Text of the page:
Recount in 2 House races portends change in political dynamics

Jeremy M. Lazarus | 11/18/2021, 6 p.m.
Two Hampton Roads-area Democrats are holding on to long-shot hopes that recounts will keep them in the House of Delegates …

Two Hampton Roads-area Democrats are holding on to long-shot hopes that recounts will keep them in the House of Delegates — and prevent a full Republican takeover of the General Assembly’s lower chamber.

Delegates Alex Q. Askew of Virginia Beach and Martha M. Mugler of Hampton have no plans to concede before a recount in their districts, given the closeness of election with their Re- publican opponents.

The prospect of the vote totals in either race changing significantly in a recount is considered unlikely based on past history.

Five other incumbent Democrats conceded after Nov. 2 losses, including three members of the Virginia Legislative Black Caucus — Lashrecse D. Aird of Petersburg, Joshua G. Cole of Fredericksburg and Roslyn C. Tyler of Sussex County.

The VLBS benefited, though, from two Black Democrats winning seats in Manassas and Portsmouth.

Democratic incumbents Nancy D. Guy of Virginia Beach and Chris L. Hurst of the Blacksburg area also were upset in the Nov. 2 elections.

If Delegates Askew’s and Mugler’s losses are confirmed, Republicans would hold a 52-48 seat majority in the House of Delegates in the new General Assembly session that starts in January.

The Virginia Board of Elections certified the election results on Monday, clearing the way for the two delegates to go to court for recounts.

Fully confident of regaining the House majority, Republican House members have tapped their current minority leader, Delegate C. Todd Gilbert of Shenandoah County, to take the top House post of speaker to replace current Democratic House

Speaker Eileen Filler-Corn of Fairfax County, the first woman in Virginia history to hold the post.

Delegate Gilbert became the Republican Caucus’ choice for speaker after Delegate Terry G. Kilgore of Scott County pulled back from a challenge and accepted the No. 2 post of House majority leader.

Republican confidence that they will have control of the House reflects recounts through the years that have upheld results even when fewer than 25 votes have separated the winner from the loser. Recounts are supervised by courts, and rare and unusual mistakes would need to be uncovered to shift the results.

At this point, Delegate Askew, also a member of the VLBC, trails the apparent victor, Republican newcomer Karen S. Green- halgh, by 127 votes in the 85th House District, which comprises a portion of Virginia Beach.

Ms. Greenhalgh finished with 14,270 votes, or 50.17 percent, to Delegate Askew’s 14,143 votes, or 49.73 percent, according to the state Department of Elections. The difference is 0.043, or just under the margin of 0.05 percent that allows for a state-paid recount.

The difference is even closer in Delegate Mugler’s contest in the 91st House District, which includes Poquoson and portions of Hampton and York County. She trails Republican challenger A.C. Cordoza by 94 votes, or 0.033 percent, also allowing for a state-paid recount.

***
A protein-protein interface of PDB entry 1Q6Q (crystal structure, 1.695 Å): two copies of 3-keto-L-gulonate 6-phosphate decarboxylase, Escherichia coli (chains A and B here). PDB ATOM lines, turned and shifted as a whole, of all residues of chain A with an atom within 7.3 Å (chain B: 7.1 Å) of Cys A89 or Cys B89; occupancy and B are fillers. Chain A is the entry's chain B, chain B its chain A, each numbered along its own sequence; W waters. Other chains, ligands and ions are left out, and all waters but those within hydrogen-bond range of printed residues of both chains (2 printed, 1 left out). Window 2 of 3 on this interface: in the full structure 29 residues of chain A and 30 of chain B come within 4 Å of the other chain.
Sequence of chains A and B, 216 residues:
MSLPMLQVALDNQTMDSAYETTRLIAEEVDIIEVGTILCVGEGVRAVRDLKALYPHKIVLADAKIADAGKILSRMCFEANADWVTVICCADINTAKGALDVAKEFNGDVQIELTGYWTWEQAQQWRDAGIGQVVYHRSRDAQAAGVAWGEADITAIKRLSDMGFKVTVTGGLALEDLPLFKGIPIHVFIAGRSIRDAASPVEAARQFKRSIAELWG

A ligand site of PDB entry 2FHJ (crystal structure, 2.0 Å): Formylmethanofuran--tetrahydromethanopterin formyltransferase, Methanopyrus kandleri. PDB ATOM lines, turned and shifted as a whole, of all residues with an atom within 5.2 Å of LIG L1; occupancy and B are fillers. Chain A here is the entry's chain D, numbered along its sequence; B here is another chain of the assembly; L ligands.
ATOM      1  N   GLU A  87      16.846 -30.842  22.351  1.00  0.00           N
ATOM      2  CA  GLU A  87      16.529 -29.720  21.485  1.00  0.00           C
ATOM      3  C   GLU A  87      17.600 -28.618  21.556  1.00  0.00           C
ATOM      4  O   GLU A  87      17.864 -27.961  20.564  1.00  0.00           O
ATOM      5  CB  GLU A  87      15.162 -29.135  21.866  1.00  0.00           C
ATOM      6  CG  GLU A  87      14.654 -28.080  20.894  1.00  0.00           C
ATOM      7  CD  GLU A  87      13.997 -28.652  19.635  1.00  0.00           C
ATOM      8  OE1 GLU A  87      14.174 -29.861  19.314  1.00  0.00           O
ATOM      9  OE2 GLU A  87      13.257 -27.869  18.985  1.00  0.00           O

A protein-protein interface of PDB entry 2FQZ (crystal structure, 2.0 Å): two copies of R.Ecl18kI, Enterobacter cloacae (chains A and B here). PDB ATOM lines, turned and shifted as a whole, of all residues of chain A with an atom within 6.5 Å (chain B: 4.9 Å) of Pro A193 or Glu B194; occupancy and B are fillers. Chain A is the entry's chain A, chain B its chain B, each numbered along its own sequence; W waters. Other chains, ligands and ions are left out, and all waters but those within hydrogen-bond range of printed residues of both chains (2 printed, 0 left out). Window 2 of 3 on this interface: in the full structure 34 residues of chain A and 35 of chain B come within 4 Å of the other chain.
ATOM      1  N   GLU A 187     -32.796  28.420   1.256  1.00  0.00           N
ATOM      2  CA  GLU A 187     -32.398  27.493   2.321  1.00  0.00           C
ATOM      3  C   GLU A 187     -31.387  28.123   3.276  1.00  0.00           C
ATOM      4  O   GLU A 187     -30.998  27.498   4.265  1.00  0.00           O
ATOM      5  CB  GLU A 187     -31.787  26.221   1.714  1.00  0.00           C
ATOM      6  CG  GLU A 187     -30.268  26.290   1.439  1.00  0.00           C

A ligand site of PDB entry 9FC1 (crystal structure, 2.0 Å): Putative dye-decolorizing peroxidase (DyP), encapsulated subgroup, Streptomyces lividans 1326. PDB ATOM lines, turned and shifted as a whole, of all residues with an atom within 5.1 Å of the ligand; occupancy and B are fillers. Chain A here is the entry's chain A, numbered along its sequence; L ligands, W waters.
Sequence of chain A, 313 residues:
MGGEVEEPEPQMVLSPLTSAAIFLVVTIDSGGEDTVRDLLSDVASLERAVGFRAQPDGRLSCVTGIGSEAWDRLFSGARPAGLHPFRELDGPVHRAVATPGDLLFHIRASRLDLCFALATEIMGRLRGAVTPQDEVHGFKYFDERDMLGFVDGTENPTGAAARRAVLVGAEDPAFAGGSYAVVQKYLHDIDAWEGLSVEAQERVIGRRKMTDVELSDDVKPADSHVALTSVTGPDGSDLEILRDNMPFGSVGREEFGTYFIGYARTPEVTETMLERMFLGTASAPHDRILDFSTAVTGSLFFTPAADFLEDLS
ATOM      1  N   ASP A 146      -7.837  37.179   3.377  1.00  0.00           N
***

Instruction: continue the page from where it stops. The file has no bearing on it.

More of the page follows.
Mr. Cordoza received 13,741 votes, or 49.36 percent, to Delegate Mugler’s tally of 13,647 votes or 49.03 percent, according to the state Department of Elections.

Delegate Mugler initially conceded the race, but later withdrew her concession after the closeness of the votes indicated that a state-paid recount could take place.

Speaker Filler-Corn, like the two candidates, called it important to ensure that “every vote is counted.” She won a vote of confidence from the Democratic Caucus and will serve as House Minority Leader in January if Democrats lose control of the chamber.

The speaker initially had indicated the GOP had won the House, but the possibility that the two recounts could create a 50-50 tie has led her to take a wait-and-see approach. If Democrats hold on to the two seats, then a power-sharing arrangement would need to be worked out in the House that would be split evenly between the two parties.

With those two seats likely to remain unsettled into December, Republicans now hold 50 seats and Democrats 48.

The VLBC, which went into the Nov. 2 elections holding 19 seats in the House and four in the Senate, is on track to hold 17 House seats in the new session as a result of the two wins, according to Henrico Delegate Lamont Bagby, chairman of the VLBC.

One newcomer will be Nadarius E. Clark, 26, who is set to become the youngest House member and the first Black representative for the 79th House District. Mr. Clark ousted a white Democrat in the June primary and then won the general election in the district that includes Portsmouth and portions of Norfolk and Chesapeake.

The second is Michelle E. Lopes-Maldonado in the 50th House District. A leadership development and training consultant, Ms. Lopes-Maldonado also ousted the white incumbent in the June Democratic primary. She then won outright against her GOP rival in the general election contest for the seat that includes Manassas and parts of Prince William County.